Back in the day, people used to write letters to each other. It would take 2-3 days or even a week before the message arrived. Knowing the time lapse that took place, I would imagine people might have taken a few moments to pen their thoughts. This would be especially true if they were angry about something.
The point is, I’m thinking there was probably more thought into the letters.
In the age of instant gratification where we can quickly write a cutting text, letter or social media post, I would like to encourage us to pause. I think it is something that we all know and are aware of, but when the infamous “button pusher” hits us just right, our inhibition goes out the window and the fingers fire up. You know who I mean, the annoying co-worker who throws you under the bus, the ex spouse, the unforgiving relative, I could go on and on.
I often see “button pushing” with divorced couples when they are dealing with issues regarding the children.
There is some emotional charge that often comes when the email is received. Perhaps your heart starts pounding the moment you see their name in your inbox. What is hard about these relationships is that one time, this person knew you really well. They have the power to push your buttons in a way other people might not be aware of. Remember you are in the business of raising your children. Try to treat these emails like business interactions. Keep to the facts and leave emotion out of the conversation.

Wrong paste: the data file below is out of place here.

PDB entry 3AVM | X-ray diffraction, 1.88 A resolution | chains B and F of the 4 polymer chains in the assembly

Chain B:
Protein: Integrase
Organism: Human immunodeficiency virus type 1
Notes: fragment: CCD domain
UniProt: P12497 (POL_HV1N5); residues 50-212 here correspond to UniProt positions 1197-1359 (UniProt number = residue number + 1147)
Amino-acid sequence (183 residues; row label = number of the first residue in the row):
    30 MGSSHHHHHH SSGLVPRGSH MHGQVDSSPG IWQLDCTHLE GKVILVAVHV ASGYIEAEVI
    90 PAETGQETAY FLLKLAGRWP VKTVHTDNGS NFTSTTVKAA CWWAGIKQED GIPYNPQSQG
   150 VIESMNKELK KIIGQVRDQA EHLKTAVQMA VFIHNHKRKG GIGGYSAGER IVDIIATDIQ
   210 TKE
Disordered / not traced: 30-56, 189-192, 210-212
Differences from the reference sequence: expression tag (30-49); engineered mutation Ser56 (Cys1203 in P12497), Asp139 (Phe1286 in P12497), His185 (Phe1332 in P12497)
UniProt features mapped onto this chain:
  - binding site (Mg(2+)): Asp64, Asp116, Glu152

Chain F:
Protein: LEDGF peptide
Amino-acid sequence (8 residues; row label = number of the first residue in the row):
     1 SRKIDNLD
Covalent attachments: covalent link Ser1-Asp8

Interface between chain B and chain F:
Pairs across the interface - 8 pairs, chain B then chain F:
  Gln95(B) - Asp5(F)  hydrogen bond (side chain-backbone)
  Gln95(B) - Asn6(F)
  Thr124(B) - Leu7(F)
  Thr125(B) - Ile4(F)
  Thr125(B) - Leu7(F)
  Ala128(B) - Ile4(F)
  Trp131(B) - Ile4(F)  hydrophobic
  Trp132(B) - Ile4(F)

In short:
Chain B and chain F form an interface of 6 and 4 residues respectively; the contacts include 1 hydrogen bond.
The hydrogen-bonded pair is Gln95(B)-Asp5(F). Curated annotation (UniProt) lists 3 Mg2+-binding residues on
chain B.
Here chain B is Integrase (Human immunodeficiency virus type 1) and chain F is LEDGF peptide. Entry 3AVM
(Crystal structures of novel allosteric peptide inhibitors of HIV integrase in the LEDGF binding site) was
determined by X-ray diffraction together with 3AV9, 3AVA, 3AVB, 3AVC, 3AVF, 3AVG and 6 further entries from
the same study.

What can we do to prevent the “button pusher” from affecting us so deeply?
Remember who you are. You do not need to prove yourself to this person if they are attacking you unfairly. Likely, their attack is more about pain or frustration they are feeling than it is about you. It is also important to remember who you are because often the “button pusher” might be trying to evoke an unpleasant side of you. Represent yourself well and prevent that from happening.
Does this email, text or comment warrant a response? If this person is trying to upset you, are you able to overlook it and just respond to what is needed? Or perhaps it may be best to ignore the email altogether.
Wait to hit send. You can write the email right away, but sit on it for 24 hours. Perhaps have a spouse, friend or co-worker proofread it first. Often times, if we respond too quickly, our emotions may cause us to write things we wouldn’t normally say or write. It may feel good to counter attack in the moment, however most of the time, it feels much worse after the fact.
Ultimately, let’s slow down. Think twice before quickly responding. Wait until the emotional charge is gone and consider the intent of the sender, if the intent is likely to get a rise out of you, take charge of your emotions and decide for yourself if it is worth it. Perhaps if the “button pusher” sees they are not able to get a reaction from you, they will likely stop playing the game.